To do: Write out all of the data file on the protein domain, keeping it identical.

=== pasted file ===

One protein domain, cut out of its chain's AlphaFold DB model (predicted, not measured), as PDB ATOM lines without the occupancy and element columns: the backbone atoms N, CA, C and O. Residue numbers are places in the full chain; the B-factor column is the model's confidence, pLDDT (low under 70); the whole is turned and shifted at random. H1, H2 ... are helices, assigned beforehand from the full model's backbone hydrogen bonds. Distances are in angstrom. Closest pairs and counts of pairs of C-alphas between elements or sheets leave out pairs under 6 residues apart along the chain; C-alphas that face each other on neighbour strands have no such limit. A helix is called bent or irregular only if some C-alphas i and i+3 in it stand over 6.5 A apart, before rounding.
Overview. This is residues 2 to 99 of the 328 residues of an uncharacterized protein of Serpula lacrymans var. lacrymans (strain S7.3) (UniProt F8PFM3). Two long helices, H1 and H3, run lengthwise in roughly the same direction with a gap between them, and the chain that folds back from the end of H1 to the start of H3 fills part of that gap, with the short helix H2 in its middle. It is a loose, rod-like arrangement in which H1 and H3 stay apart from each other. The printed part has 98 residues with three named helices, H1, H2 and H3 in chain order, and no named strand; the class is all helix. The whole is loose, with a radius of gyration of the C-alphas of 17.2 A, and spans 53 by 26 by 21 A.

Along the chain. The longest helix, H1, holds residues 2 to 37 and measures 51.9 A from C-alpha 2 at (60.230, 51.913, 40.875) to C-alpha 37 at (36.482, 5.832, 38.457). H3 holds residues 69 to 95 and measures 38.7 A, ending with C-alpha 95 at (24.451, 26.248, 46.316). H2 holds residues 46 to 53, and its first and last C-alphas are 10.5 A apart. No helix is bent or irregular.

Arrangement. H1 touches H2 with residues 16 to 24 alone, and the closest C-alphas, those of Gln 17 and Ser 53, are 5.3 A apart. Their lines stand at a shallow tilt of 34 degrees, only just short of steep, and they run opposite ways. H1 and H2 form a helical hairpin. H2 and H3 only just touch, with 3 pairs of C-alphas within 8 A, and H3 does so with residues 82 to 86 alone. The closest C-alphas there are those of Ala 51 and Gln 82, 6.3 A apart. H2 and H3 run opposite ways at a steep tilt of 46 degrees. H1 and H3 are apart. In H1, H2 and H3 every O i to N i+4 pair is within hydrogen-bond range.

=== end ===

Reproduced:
One protein domain, cut out of its chain's AlphaFold DB model (predicted, not measured), as PDB ATOM lines without the occupancy and element columns: the backbone atoms N, CA, C and O. Residue numbers are places in the full chain; the B-factor column is the model's confidence, pLDDT (low under 70); the whole is turned and shifted at random. H1, H2 ... are helices, assigned beforehand from the full model's backbone hydrogen bonds. Distances are in angstrom. Closest pairs and counts of pairs of C-alphas between elements or sheets leave out pairs under 6 residues apart along the chain; C-alphas that face each other on neighbour strands have no such limit. A helix is called bent or irregular only if some C-alphas i and i+3 in it stand over 6.5 A apart, before rounding.
Overview. This is residues 2 to 99 of the 328 residues of an uncharacterized protein of Serpula lacrymans var. lacrymans (strain S7.3) (UniProt F8PFM3). Two long helices, H1 and H3, run lengthwise in roughly the same direction with a gap between them, and the chain that folds back from the end of H1 to the start of H3 fills part of that gap, with the short helix H2 in its middle. It is a loose, rod-like arrangement in which H1 and H3 stay apart from each other. The printed part has 98 residues with three named helices, H1, H2 and H3 in chain order, and no named strand; the class is all helix. The whole is loose, with a radius of gyration of the C-alphas of 17.2 A, and spans 53 by 26 by 21 A.

Along the chain. The longest helix, H1, holds residues 2 to 37 and measures 51.9 A from C-alpha 2 at (60.230, 51.913, 40.875) to C-alpha 37 at (36.482, 5.832, 38.457). H3 holds residues 69 to 95 and measures 38.7 A, ending with C-alpha 95 at (24.451, 26.248, 46.316). H2 holds residues 46 to 53, and its first and last C-alphas are 10.5 A apart. No helix is bent or irregular.

Arrangement. H1 touches H2 with residues 16 to 24 alone, and the closest C-alphas, those of Gln 17 and Ser 53, are 5.3 A apart. Their lines stand at a shallow tilt of 34 degrees, only just short of steep, and they run opposite ways. H1 and H2 form a helical hairpin. H2 and H3 only just touch, with 3 pairs of C-alphas within 8 A, and H3 does so with residues 82 to 86 alone. The closest C-alphas there are those of Ala 51 and Gln 82, 6.3 A apart. H2 and H3 run opposite ways at a steep tilt of 46 degrees. H1 and H3 are apart. In H1, H2 and H3 every O i to N i+4 pair is within hydrogen-bond range.